OWN: Oprah Winfrey Network launches with high expectations
Soon it will be time to measure the Oprah bounce.
On Saturday, a switch will be flipped and OWN: Oprah Winfrey Network will be available in nearly 85 million homes. It is the most highly anticipated launch of a cable channel in more than a decade, in large part because of the pedigree of its founders. Discovery Communications, Winfrey’s partner in the venture, has contributed channel space and has paid more than $110 million in start-up costs. Winfrey too has much riding on the channel’s success. She lent her name, website and programming vision, realizing the results will help shape her legacy.
The television industry has been eager to see whether the power of Winfrey — she can drive sales of books, candles and other products with a mere mention on her show — will translate into throngs of viewers flocking to her cable channel.
Winfrey hesitated before moving forward with OWN. In O Magazine, she wrote that she was initially fearful that she would not be able to “duplicate what I’ve done” with “The Oprah Winfrey Show,” and that gave her pause. She eventually came to terms with the cable channel not necessarily being a way to create a “new phenomena” but instead as an opportunity to continue doing what she loves. And she knew, after 25 years, that it was time to end her daytime show.
“In the late '80s, I stopped making television just to make television, and started making television that was going to service the viewer,” Winfrey said in a recent telephone interview. “And that’s the foundation for this network, and that’s why I think that the network is going to work. I’m betting on myself because no one else programs this way, thinking about the viewers the way that we do.”
Although the channel will be available in about 85% of the homes in the U.S. that have cable and satellite TV, Winfrey and Discovery have sought to tamp down expectations of a big launch. Winfrey professes to have devoted only 10% of her time to the formation of OWN. Instead, she has been focused on the final season of her syndicated talk show, which will end production in May with its closing episode airing in September. Nonetheless, her stamp on OWN will be apparent.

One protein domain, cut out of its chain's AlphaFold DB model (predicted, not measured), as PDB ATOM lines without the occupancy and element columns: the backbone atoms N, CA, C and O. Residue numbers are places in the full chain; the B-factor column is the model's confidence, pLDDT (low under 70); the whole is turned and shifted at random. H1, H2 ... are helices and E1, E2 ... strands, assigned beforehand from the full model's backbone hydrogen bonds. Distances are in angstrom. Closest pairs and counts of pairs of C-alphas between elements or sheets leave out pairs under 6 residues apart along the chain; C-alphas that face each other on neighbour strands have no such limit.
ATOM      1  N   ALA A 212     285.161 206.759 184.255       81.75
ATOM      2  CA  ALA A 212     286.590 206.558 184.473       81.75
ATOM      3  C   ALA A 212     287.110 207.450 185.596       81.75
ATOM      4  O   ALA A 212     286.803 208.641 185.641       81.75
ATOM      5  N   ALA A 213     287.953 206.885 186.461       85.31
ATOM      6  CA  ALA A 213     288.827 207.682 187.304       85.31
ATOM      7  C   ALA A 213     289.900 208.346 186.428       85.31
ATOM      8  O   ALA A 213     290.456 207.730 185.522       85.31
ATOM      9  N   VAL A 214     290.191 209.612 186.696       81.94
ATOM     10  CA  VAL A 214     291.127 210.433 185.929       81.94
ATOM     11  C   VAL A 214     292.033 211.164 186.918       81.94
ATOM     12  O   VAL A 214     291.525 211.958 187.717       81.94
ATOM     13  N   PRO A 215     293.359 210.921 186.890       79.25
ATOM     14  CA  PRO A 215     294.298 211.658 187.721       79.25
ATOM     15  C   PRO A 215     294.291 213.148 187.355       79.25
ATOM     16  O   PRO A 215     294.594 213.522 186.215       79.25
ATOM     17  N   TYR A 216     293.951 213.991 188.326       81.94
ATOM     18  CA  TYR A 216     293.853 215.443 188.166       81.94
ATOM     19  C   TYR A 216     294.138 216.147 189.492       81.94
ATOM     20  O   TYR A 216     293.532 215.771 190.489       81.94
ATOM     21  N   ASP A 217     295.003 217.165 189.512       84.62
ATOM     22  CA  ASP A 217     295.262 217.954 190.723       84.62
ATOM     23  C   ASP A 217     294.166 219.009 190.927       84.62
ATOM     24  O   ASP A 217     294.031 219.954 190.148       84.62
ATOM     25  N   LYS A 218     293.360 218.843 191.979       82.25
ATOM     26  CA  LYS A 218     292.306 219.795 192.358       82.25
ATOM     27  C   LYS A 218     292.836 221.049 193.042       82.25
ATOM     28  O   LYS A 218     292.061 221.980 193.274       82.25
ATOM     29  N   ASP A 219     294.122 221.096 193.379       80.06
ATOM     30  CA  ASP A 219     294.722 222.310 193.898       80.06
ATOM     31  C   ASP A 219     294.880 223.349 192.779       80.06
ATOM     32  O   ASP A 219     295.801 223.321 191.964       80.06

A marquee show on the new channel will be “Oprah Presents Master Class,” a biography series showcasing Winfrey's conversations with such luminaries as Maya Angelou, Condoleezza Rice, Diane Sawyer and Simon Cowell. Twenty-five episodes of “Season 25: Oprah Behind the Scenes” will follow the making of the final season of “The Oprah Winfrey Show.” Personalities nurtured by Winfrey, including Phil McGraw and Dr. Mehmet Oz, will be featured in prime time. Winfrey herself encouraged the Duchess of York, Sarah Ferguson, to participate in a six-episode documentary series called “Finding Sarah,” which, according to OWN, will explore Ferguson’s “lifelong battles with weight, relationships and finances.”
Winfrey said she is not worried about the ratings produced by shows during the channel’s first few months — despite the harsh glare of the spotlight.
“We will make adjustments as we go along,” she said. “It’s only going to get better.”
She is ready for pointed critiques and second-guessing that comes with being part of such a high-profile enterprise.
“You know that you are not going to satisfy everyone, but that’s what maturity does for you,” Winfrey said. “I am really prepared for all of the criticism, all of the snarky `could’ve' and `should’ves.' But that doesn’t matter. This launch is the birthing of my baby, it’s not the raising of the baby, and that’s the important part.”
Besides, she has had experience getting crushed by the less-than-hoped-for results of an opening weekend.
Winfrey said she was devastated after the October 1998 release of the film “Beloved.” In its premiere weekend, Winfrey’s pet project about a former slave, based on a Pulitzer Prize-winning novel by Toni Morrison, came in third at the box office, behind the Sandra Bullock film “Practical Magic” and “Bride of Chucky.”
The horror of watching her movie, directed by Jonathan Demme and starring Winfrey, being trumped by an evil scarface doll sent her into a depression and eating binge.
“I’m not going to go into a macaroni-and-cheese tailspin again,” Winfrey said. “This is about having a vision about something that’s bigger than yourself.”
— Meg James
Photo: Oprah Winfrey this month taping her show in Australia. Credit: David Crosling /Associated Press.